Main Article Content
Background: Sepsis and septic shock are the major health problems affecting millions of people around the world each year and the incidence is as many as 1 in 4. According to Centers for Disease Control and Prevention the incidence of sepsis continues to increase and is now the 3rd leading cause of infectious death. In India, sepsis claims more than 90,000 lives every year and is one of the leading causes of death. Early effective management of sepsis as per Surviving sepsis Campaign guidelines can improve the patient outcomes, prevent further complications, and decrease the mortality. Aim: Our study aims to evaluate the Initial Management of Sepsis in an Institution and identify the areas of improvement. Methods: It is a prospective observational study conducted in a tertiary care center. A structured data collection form was designed to collect the information from medical records of the patients. Sepsis investigation details such as source of infection, blood, and urine cultures were collected. Additional information such as initial antibiotic started, door to first antibiotic, fluids used, and other supportive care (Deep vein thrombosis and Stress ulcer prophylaxis) was collected, assessed, and reviewed for the initial 2 days. Results: A total of 100 cases were collected. Number of patients diagnosed with sepsis and septic shock was found to be (78%) and (22%), respectively. Males (55%) were more affected compared to females (45%). Diabetes with hypertension and hypothyroidism (40%) was the common comorbid observed. Common source of infections were found to be lower respiratory tract infection (41%) followed by urinary tract infections (19%). Majority of the patients received appropriate Antibiotics within 1 h as per guidelines. A Sequential Organ Failure Assessment score of >3 was found in 26%. Fluid therapy was given to 78% of the patients. Vasoactive medications were given to all patients with septic shock (22%). Conclusion: In our hospital setting, the overall adherence to guidelines was found to be optimal and satisfactory. However, there is need for improvement in some areas.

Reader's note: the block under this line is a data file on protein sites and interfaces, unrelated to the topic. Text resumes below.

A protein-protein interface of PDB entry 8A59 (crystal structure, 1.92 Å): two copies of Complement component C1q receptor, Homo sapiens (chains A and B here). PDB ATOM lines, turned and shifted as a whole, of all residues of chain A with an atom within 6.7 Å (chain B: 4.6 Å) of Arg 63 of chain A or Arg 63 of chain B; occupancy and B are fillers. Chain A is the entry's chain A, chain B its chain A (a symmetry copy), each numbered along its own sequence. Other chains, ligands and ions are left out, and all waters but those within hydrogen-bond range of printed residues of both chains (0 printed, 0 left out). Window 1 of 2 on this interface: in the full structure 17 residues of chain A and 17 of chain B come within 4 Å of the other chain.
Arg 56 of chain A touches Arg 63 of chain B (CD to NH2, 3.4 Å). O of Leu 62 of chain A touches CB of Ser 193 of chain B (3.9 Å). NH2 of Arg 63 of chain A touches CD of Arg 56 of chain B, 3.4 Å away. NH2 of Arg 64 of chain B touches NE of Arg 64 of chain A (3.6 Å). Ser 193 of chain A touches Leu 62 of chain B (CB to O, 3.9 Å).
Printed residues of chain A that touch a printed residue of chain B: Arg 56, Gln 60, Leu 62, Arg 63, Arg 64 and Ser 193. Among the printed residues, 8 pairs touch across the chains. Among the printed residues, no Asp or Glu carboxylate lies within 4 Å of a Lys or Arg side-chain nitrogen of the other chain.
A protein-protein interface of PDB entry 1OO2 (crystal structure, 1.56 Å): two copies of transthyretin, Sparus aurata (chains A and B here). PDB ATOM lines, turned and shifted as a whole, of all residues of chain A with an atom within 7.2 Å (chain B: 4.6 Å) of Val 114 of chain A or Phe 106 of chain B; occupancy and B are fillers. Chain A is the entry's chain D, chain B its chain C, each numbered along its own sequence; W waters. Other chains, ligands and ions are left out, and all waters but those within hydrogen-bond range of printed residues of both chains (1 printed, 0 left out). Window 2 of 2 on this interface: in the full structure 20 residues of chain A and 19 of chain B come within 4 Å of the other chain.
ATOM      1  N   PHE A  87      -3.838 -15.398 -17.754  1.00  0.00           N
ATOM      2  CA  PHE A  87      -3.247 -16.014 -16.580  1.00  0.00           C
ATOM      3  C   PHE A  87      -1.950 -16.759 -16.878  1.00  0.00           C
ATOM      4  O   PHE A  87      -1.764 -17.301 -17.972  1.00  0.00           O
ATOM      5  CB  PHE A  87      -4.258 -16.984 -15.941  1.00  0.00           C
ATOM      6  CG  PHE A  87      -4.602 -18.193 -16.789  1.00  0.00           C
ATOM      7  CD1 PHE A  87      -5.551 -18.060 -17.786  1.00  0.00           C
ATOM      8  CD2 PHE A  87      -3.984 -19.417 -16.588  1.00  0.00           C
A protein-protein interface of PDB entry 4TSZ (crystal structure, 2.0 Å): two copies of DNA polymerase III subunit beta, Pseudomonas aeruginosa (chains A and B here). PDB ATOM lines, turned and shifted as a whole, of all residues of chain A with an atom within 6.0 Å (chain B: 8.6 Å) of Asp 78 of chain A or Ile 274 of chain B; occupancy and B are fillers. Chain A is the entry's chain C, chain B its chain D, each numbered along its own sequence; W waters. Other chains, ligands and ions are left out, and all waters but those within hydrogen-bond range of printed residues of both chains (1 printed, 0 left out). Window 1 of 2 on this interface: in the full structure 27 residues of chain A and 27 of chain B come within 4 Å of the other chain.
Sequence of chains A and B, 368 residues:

This work is licensed under a Creative Commons Attribution-NonCommercial 4.0 International License.
This is an Open Access article distributed under the terms of the Attribution-Noncommercial 4.0 International License [CC BY-NC 4.0], which requires that reusers give credit to the creator. It allows reusers to distribute, remix, adapt, and build upon the material in any medium or format, for noncommercial purposes only.